The Swiss artist’s exhibition of video portraits and stories, 21: Memories of Growing Up, will be on show at the State Library of SA’s Institute Building throughout the Adelaide Festival, offering people the chance to watch around 70 interviews.
The youngest interviewee turned 21 in 2015; the eldest, Frau Zirkelbach, had her 21st birthday birthday in 1939 in Frankfurt where she worked as a clerk at a former Jewish bank at the start of World War II.
“It is all about stories: everybody has one and wants to tell it,” Staub tells InDaily.
“We all feel stories around us, so we get very close to people that we don’t know. And in the same moment, while listening to other people, our stories and memories come up and we think about them.”
Staub began his project with older people in Germany, choosing the age 21 because it was when the participants had legally become adults.
His exhibition now includes portraits of people from Austria, Switzerland, England, Holland, Serbia and South Africa. New ones are included in every location the installation visits, with eight to be added in Adelaide.
“Stories about a person’s 21st year convey both the shared experiences of a generation as well as private circumstances and events, which despite their differences, give an accurate snapshot of a period in time,“ Staub says.
“At the same time, reports – about leaving home, a first job or a first love – arouse memories in the minds of the visitors of decisive events in their own lives.”
He says all the video portraits are affecting, not necessarily because they share “spectacular stories”, but often because they are about love, birth, death or some seemingly minor event that, in hindsight, triggered a big change.
Three months after recording each interview, Staub visits the interviewee again and films them listening to the edited audio. Their reactions add to the intimacy of the exhibition experience, as can be seen in the trailer above .
Frau Zirkelback has tears in her eyes as she sits listening to herself recounting how it was to experience the pogrom in 1938, and to live under the Nazi regime.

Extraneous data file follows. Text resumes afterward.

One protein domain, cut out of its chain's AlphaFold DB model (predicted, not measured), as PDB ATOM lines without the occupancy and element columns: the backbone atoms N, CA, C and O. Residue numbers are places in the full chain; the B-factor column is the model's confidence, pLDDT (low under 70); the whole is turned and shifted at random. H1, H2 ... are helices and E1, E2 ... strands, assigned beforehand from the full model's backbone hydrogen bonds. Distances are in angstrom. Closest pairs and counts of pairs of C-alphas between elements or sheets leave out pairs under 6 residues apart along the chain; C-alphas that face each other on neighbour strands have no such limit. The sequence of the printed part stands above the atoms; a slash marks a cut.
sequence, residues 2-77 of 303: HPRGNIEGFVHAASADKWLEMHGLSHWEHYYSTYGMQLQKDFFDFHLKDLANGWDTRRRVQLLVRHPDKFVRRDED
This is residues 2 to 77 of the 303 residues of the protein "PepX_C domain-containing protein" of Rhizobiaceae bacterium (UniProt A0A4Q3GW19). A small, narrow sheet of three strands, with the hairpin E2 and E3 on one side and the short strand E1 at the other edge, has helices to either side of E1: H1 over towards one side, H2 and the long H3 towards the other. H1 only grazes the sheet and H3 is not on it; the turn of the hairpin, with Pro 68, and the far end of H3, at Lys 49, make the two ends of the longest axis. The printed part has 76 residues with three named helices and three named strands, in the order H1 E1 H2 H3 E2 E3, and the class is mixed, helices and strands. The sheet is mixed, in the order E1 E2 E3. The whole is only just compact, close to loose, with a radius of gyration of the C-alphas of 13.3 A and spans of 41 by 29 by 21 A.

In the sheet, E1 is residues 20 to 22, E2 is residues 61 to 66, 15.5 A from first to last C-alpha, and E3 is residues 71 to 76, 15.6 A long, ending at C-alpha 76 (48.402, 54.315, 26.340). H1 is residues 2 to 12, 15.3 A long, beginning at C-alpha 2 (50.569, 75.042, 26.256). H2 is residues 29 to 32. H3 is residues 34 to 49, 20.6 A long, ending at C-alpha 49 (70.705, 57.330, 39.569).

“She was in love with a colleague from work who was half Jewish and therefore this love was not possible,” Staub says.
“And she was really astonished, [at] how much memory she had about her feelings in those days.”
Adelaide Festival co-artistic director Rachel Healy, who saw 21: Memories of Growing Up during the Noorderzon performing arts festival in Groningen, Holland, tells InDaily she found it incredibly compelling.
She listened to the story of a British man who came from a poor background and played drums in a punk band, but whose life changed direction completely at 21 when he became apprenticed to an Italian tailor.
“He talks about sitting at home watching the television, pushing needles into his fingers so that they would bleed and callous in order to toughen them up for the job of being a tailor.
“The passion that his mentor has for his vocation of being a men’s tailor is so infectious and so extraordinary that he becomes completely obsessed by it … he says your skill gets greater and greater and becomes easier with endless practice to the point that you end up being able to go into a kind of zen-like state.”
Now, the man is head tailor at Paul Smith in London.
Healy says that in some instances, Staub has chosen people whose personal stories sit against the social and political issues of the time – Ms Djurović, for example, turned 21 in 1994 in Belgrade, Serbia (then Yugoslavia), and talks about life under the UN sanctions imposed on the country at the time.
“It really is such as magnificent work because it traces both personal and broader social issues,” Healy says.
“It reminds you of the fact that even though so many of these people come from completely different backgrounds, are of a completely different age, with completely different experiences, you can find commonalities in everything. It’s such a reminder of how similar we all are; how are responses are so similar.
“It’s a very compelling work that I think is just incredible.”
Staub says he turned 21 himself in 1993.
“The starting point for a new work is always very personal – 1993 is of course an important year for me, when I think and look back, and it marked a significant transition in my life. In this year I decided to devote my life to theatre and literature – far away from what I did before.”
The stories in 21: Memories of Growing Up are each between around eight and 20 minutes long, with Adelaide Festival-goers able to buy a ticket that enables them to return over the course of the festival. It will be at the Institute Building from March 2-18, open from 10am-5pm daily.
Read more Adelaide Festival stories here.
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